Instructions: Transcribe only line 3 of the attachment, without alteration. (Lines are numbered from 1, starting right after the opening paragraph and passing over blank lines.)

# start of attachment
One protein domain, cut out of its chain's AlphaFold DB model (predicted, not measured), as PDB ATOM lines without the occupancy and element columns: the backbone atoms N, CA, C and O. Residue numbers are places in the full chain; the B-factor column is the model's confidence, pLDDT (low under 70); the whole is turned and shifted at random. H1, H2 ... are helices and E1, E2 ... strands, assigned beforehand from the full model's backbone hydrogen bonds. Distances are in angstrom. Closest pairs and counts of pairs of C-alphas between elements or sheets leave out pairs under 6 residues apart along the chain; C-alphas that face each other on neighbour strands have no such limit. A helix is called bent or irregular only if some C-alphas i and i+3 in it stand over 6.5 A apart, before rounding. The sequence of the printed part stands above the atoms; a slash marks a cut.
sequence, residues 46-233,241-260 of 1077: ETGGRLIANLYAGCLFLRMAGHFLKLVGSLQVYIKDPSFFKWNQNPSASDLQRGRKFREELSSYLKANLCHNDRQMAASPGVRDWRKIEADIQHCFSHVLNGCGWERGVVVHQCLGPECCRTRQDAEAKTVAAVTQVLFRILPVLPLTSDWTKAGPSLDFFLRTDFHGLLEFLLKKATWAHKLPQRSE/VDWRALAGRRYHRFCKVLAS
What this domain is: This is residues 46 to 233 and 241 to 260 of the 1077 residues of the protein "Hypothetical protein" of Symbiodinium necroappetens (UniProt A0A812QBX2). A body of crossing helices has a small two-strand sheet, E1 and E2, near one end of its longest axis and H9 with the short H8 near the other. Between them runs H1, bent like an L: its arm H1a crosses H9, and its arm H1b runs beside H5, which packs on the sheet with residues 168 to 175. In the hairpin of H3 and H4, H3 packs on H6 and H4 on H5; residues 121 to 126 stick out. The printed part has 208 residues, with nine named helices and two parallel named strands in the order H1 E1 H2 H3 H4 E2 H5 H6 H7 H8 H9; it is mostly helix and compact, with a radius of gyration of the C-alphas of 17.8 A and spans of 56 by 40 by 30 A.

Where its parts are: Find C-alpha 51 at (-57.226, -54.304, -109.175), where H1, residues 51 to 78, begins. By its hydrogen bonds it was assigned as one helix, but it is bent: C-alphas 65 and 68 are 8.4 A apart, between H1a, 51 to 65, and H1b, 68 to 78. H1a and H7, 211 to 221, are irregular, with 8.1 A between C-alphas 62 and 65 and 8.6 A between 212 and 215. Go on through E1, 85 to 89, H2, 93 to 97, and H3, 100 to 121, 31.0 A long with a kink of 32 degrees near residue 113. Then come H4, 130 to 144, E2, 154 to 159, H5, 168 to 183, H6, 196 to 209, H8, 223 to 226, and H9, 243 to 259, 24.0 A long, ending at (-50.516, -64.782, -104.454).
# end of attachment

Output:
Where its parts are: Find C-alpha 51 at (-57.226, -54.304, -109.175), where H1, residues 51 to 78, begins. By its hydrogen bonds it was assigned as one helix, but it is bent: C-alphas 65 and 68 are 8.4 A apart, between H1a, 51 to 65, and H1b, 68 to 78. H1a and H7, 211 to 221, are irregular, with 8.1 A between C-alphas 62 and 65 and 8.6 A between 212 and 215. Go on through E1, 85 to 89, H2, 93 to 97, and H3, 100 to 121, 31.0 A long with a kink of 32 degrees near residue 113. Then come H4, 130 to 144, E2, 154 to 159, H5, 168 to 183, H6, 196 to 209, H8, 223 to 226, and H9, 243 to 259, 24.0 A long, ending at (-50.516, -64.782, -104.454).